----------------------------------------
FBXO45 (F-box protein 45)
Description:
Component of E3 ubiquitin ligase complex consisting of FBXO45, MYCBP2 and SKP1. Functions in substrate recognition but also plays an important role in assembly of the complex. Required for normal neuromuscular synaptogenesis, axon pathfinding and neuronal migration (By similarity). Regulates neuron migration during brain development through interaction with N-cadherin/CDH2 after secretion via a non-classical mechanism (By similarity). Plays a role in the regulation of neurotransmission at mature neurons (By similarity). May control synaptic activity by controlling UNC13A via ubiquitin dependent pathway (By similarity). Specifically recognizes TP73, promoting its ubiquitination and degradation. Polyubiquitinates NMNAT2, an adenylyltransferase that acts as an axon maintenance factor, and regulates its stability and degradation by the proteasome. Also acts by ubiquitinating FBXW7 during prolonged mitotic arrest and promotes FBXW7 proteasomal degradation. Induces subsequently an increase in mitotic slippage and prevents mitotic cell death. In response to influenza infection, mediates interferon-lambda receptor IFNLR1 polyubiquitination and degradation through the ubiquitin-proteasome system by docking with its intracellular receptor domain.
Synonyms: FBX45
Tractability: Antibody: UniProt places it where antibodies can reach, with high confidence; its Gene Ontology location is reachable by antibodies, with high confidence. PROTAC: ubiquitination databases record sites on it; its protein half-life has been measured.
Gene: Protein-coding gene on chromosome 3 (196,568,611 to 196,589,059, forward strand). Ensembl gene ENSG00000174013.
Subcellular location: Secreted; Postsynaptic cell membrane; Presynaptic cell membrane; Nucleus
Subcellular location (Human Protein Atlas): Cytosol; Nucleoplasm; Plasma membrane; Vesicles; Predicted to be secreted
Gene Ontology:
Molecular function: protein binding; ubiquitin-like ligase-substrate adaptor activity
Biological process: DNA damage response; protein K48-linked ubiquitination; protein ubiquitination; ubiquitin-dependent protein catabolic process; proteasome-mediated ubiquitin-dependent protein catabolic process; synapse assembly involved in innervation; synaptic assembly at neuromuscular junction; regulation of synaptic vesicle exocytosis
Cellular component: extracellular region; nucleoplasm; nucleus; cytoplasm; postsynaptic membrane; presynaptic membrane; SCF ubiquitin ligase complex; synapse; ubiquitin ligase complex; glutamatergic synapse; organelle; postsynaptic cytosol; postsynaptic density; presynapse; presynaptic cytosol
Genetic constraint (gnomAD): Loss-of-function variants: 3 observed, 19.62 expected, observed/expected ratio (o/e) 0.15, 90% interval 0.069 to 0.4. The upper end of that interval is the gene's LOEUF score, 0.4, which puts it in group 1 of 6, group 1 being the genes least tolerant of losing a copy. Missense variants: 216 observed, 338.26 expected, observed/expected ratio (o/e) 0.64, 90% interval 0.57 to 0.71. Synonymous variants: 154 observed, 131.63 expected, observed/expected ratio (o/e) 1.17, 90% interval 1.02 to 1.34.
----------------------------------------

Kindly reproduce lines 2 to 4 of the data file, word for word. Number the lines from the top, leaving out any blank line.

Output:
Description:
Component of E3 ubiquitin ligase complex consisting of FBXO45, MYCBP2 and SKP1. Functions in substrate recognition but also plays an important role in assembly of the complex. Required for normal neuromuscular synaptogenesis, axon pathfinding and neuronal migration (By similarity). Regulates neuron migration during brain development through interaction with N-cadherin/CDH2 after secretion via a non-classical mechanism (By similarity). Plays a role in the regulation of neurotransmission at mature neurons (By similarity). May control synaptic activity by controlling UNC13A via ubiquitin dependent pathway (By similarity). Specifically recognizes TP73, promoting its ubiquitination and degradation. Polyubiquitinates NMNAT2, an adenylyltransferase that acts as an axon maintenance factor, and regulates its stability and degradation by the proteasome. Also acts by ubiquitinating FBXW7 during prolonged mitotic arrest and promotes FBXW7 proteasomal degradation. Induces subsequently an increase in mitotic slippage and prevents mitotic cell death. In response to influenza infection, mediates interferon-lambda receptor IFNLR1 polyubiquitination and degradation through the ubiquitin-proteasome system by docking with its intracellular receptor domain.
Synonyms: FBX45